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The Old Curiosity Shop by Charles Dickens

The Old Curiosity Shop by Charles Dickens is the third book I’ve read by this author. I didn’t like the story or characters as much as Great Expectations, but I enjoyed it better than Hard Times.

The Old Curiosity Shop is a long story but I found it to be a comfortable read because the chapters are short and full of action. My edition also contained so many illustrations by George Cattermole and Phiz that I got through this book much faster than I originally expected to.

The Old Curiosity Shop follows various groups of characters who revolve around Little Nell, an angelically beautiful child who lives with her elderly grandfather in his curiosity shop in London. Nell’s grandfather is a gambling addict who is convinced he will win Nell a fortune, but instead he loses their home to the worst of the bad characters in this book, a vicious and greedy dwarf named Quilp. After becoming homeless Nell and her grandfather leave London on foot to escape Quilp and several other characters who are convinced that Nell’s grandfather still has more money secreted away.

Nell and her grandfathers fell in with various characters as they journeyed around the countryside including a pair of puppeteers who make their living from Punch and Judy shows, a kindly old woman who owned a travelling waxworks show and a kindly schoolmaster. They would have stayed longer with some of the people they met, however Nell’s grandfather’s gambling caused Nell to force their departure, while with another group, their whereabouts were revealed to Quilp and they hurriedly left before he could find them.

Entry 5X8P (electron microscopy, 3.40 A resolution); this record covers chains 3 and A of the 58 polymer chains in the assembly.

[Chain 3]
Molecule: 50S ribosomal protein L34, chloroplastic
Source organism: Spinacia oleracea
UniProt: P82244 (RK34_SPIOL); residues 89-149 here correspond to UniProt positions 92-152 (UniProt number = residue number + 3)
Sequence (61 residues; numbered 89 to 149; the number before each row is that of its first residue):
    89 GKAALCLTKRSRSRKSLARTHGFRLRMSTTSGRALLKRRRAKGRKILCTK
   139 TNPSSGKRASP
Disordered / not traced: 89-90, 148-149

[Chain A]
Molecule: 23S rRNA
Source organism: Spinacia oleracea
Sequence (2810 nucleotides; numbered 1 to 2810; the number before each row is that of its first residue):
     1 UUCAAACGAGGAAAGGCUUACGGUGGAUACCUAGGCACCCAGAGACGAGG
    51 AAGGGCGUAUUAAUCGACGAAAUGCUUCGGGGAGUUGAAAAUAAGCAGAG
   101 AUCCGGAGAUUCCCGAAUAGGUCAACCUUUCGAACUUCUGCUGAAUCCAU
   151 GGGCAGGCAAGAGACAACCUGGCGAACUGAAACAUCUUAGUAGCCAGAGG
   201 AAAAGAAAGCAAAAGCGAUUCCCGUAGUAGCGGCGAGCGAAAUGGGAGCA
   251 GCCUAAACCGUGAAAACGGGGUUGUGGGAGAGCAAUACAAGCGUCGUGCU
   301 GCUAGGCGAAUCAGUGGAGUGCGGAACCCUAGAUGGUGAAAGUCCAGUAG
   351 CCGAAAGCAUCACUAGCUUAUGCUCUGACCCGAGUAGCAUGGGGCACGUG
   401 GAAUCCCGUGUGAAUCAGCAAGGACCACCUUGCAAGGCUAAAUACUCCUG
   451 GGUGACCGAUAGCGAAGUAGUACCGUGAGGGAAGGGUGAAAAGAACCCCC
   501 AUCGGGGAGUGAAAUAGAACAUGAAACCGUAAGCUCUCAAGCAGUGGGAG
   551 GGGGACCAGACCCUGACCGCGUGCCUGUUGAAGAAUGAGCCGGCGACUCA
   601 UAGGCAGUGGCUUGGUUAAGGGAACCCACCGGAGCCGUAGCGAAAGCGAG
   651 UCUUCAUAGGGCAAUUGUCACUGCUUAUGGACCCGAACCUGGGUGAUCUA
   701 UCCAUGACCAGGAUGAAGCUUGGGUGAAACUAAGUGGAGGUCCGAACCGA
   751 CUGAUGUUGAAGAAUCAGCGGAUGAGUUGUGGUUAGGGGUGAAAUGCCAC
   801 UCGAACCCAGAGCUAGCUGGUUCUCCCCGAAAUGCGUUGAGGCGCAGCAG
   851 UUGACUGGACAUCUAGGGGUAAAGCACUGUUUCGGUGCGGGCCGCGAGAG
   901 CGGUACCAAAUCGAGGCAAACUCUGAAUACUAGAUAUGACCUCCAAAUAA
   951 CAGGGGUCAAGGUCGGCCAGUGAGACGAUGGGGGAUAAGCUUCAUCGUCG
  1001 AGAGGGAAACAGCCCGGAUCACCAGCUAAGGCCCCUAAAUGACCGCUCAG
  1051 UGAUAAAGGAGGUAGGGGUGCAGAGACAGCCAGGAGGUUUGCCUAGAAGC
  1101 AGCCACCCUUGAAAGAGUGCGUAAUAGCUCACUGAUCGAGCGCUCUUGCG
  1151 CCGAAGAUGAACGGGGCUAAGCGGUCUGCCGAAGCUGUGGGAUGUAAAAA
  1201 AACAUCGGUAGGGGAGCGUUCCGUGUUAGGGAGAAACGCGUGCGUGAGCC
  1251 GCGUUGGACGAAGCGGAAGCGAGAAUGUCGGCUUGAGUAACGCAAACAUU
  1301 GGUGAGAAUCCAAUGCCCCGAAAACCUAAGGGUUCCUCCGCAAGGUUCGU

Eventually Nell and her grandfather found a safe haven, although by this time Nell’s health had been ruined trying to protect her grandfather and keep him safe. During my research I learned that this story was originally told in installments and in New York, crowds surged the wharves in 1841 to learn if Little Nell had lived or died.

The other characters are a mixture of the best and worst of human nature. Kit, a serving boy who had worked for Nell’s grandfather in London, was amongst the best of characters. He was kind and honourable, a loving, generous son to his widowed mother and a good friend to Nell and her grandfather. The nastier characters included Quilp’s fawning solicitor, Sampson Brass and his sister, Sally, who falsely accused Kit of stealing so Quilp could have his revenge on the boy. Kit was almost transported to Australia for a crime he did not commit, but luckily, other characters were able to expose the truth before this happened.

Although Nell was the central character, her actual character was probably the least interesting or realistic in the whole book. She was portrayed as beautiful, sweet-tempered and selfless but there was no depth to her character. To me she seemed to be a symbol or a flag that the other characters fought for.

I’ve enjoyed the fantastically descriptive names Charles Dickens has given his characters in each of his books which I’ve read. My favourite character (and name) in The Old Curiosity Shop was Richard Swiveller. His name and character matched in that he was sometimes good and sometimes bad although never wicked, good-humoured, rather lazy and looking for an easy fortune rather than one he had to work for. Swiveller generally meant well and behaved well so long as doing so didn’t inconvenience him, although eventually he acted as the hero to help Kit out of his predicament.

The copy I read was second-hand and I wasn’t very far into the book when I saw that the previous reader had underlined certain sections and written notes in the pages. I was horribly disappointed by not being able to read their writing! For example, the section saying that Swiveller was a member of the Lodge of Glorious Apollos was underlined with a comment that I couldn’t read. Why? Was it something to do with the fact that Swiveller would eventually become Kit’s saviour? Was the previous reader studying the book and if so, what were they looking for? I wish I knew.

There is plenty of humour in this story, but I didn’t find myself laughing aloud the way I did when I read Great Expectations.

I suppose a Dickens’ story wouldn’t be one without drama and moral lessons, in this case gambling, which is still a massive problem for society. I appreciated that The Old Curiosity Shop showed that gambling also affects the gambler’s families.

The Old Curiosity Shop was book twenty two in my Classics Club challenge to read 50 classics before my challenge end date of August 26, 2023.

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